I am currently finishing up my sophomore year at the University of Maryland, Baltimore County (UMBC). I am majoring in Bioinformatics and Computational Biology and minoring in Computer Science. My goal for the future is to earn a PhD in Computational Genetics and spend my life researching the genetic basis of diseases. In fact I am currently in a research lab on campus and I am developing a computational model of cancer to better understand how it works. I have also spent my summer at the Jackson Laboratory in Maine researching the genetic basis of migraines.
I am a HUGE fan of science! I spend my morning reading articles about new scientific discoveries and laughing at silly science jokes. In my free time, I love to play video games including Hearthstone, Super Smash Bros, and Tomb Raider (just to name a few).
I am also a big follower of sports. I am a die-hard Redskins, Capitals, and Nationals fan because I originally lived right outside DC. Also, I love to play sports in my free time. I play forward with the UMBC Club Soccer team and I love to do CrossFit at my local box.
If I had to describe myself with one word: PASSIONATE!
Undergraduate Degree: University of Maryland-Baltimore County - Bachelors, Bioinformatics and Computational Biology
ACT English: 31
ACT Math: 31
ACT Science: 34
Video Games, CrossFit, Soccer
What is your teaching philosophy?
I believe the best way for a student to learn is through self-exploration. Nothing is more rewarding than figuring out a problem yourself. In terms of tutoring, I believe that a tutor should facilitate a student's problem solving and help when they get stuck. Also the best way to gauge comprehension is to ask the student to teach ME the material. If they can do that, they will certainly succeed!
What might you do in a typical first session with a student?
During the first session, it is critical to know the student. My plan is gauge how the student learns and tutor based around their learning style. For example, if a student is more of a visual learner, I will bring utilize visuals to assist the student.
How can you help a student become an independent learner?
My job as a tutor isn't just to teach the material, but also teach valuable study skills that the student can use forever. The best way for a student to become an independent learner is self-structure and resilience. First, it is important that a student can set goals and follow through with their goals. Additionally, bouncing back from mistakes and learning from them is also an essential skill toward independent learning. As a tutor, I hope to teach these skills so my students can grow into independent learners.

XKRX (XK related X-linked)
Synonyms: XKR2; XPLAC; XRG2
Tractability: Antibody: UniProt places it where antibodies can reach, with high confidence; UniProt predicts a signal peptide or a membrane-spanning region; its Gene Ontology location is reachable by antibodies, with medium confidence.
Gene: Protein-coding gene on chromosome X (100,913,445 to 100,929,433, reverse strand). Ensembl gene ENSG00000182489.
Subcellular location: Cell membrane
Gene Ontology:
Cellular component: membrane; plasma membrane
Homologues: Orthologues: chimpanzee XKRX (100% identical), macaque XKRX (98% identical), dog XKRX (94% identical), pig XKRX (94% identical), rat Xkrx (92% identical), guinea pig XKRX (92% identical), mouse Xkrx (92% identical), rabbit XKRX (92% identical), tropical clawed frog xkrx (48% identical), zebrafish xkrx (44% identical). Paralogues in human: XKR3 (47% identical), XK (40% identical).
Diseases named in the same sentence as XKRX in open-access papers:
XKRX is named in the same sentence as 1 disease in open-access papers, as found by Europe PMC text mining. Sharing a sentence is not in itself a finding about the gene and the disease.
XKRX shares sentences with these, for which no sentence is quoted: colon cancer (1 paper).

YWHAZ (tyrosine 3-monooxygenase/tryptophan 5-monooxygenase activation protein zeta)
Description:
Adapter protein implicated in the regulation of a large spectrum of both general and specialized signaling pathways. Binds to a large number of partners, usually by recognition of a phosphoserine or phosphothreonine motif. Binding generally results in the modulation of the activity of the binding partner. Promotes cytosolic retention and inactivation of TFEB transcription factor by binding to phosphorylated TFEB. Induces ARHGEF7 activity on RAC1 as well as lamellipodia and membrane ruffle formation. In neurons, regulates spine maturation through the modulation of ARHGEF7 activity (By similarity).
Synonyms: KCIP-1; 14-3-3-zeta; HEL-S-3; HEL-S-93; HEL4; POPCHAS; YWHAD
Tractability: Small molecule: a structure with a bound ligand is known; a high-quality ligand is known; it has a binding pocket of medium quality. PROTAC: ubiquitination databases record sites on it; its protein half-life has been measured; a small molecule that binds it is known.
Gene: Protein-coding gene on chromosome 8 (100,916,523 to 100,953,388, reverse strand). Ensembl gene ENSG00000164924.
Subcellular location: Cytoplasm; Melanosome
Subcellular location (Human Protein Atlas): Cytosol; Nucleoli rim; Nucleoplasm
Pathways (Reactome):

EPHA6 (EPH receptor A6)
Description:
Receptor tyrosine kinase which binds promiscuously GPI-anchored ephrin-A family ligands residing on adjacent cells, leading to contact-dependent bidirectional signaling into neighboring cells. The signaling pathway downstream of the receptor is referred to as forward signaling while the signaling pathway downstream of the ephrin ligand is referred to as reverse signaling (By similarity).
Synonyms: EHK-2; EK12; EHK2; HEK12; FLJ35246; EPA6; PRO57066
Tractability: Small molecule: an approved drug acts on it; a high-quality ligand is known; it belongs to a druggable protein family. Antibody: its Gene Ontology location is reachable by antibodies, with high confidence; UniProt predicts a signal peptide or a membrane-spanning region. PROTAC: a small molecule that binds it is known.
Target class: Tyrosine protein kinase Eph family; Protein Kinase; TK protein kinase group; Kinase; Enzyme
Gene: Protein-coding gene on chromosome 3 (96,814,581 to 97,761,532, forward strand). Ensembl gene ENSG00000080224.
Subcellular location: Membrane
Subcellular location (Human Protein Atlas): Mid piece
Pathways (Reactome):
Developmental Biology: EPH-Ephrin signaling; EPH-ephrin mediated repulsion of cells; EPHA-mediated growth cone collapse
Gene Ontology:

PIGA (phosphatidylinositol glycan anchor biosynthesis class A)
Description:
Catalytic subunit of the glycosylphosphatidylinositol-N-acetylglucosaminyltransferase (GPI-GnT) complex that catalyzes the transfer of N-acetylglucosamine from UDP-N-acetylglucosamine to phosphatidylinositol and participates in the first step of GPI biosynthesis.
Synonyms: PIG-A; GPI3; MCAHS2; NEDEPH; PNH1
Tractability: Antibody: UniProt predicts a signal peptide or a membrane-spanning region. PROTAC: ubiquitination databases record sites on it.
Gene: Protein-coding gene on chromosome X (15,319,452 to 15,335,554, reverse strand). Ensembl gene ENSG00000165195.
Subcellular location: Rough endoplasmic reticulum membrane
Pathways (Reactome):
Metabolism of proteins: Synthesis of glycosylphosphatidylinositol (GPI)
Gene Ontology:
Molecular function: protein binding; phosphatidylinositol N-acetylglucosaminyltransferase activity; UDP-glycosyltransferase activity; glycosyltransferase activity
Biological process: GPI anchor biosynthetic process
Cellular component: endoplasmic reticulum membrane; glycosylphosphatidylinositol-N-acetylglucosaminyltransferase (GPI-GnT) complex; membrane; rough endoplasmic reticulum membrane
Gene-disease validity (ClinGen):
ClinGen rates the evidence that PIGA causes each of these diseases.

How would you help a student stay motivated?
Constant encouragement is key. When a student feels accomplished about their efforts, a student will remain motivated. I will help a student stay motivated by acknowledging their achievements while supporting them if they struggle. As long as they give an effort, they will succeed.
If a student has difficulty learning a skill or concept, what would you do?
I totally understand what it is like when a student becomes frustrated; it happens to everyone. Based on personal experience, the best way to help a student is to give them confidence. Sometimes just by reminding them "You can do this!" and encouraging them with a smile will give the student motivation to figure it all out.
How do you help students who are struggling with reading comprehension?
Reading through a complicated passage can be quite a frustrating task. The best way to help a student is to break the passage or question down to smaller chunks. I would help the student comprehend the parts piece by piece and they put it together as a whole when finished. Also I would ask the student to summarize the passage in order to reiterate their understanding.
What strategies have you found to be most successful when you start to work with a student?
One of the strategies that I have found most helpful for students is to tailor my teaching style to them. Again if they are more of an audio learner, I would use more verbal cues and questions with the student. However, if the student is more of a kinetic learner, I would have them actually do a practice problem and show me how they did it. Another useful strategy is to have the student teach me (or anyone) a certain concept. It has been proven that concept comprehension is best shown when a student can teach a complicated topic to anyone!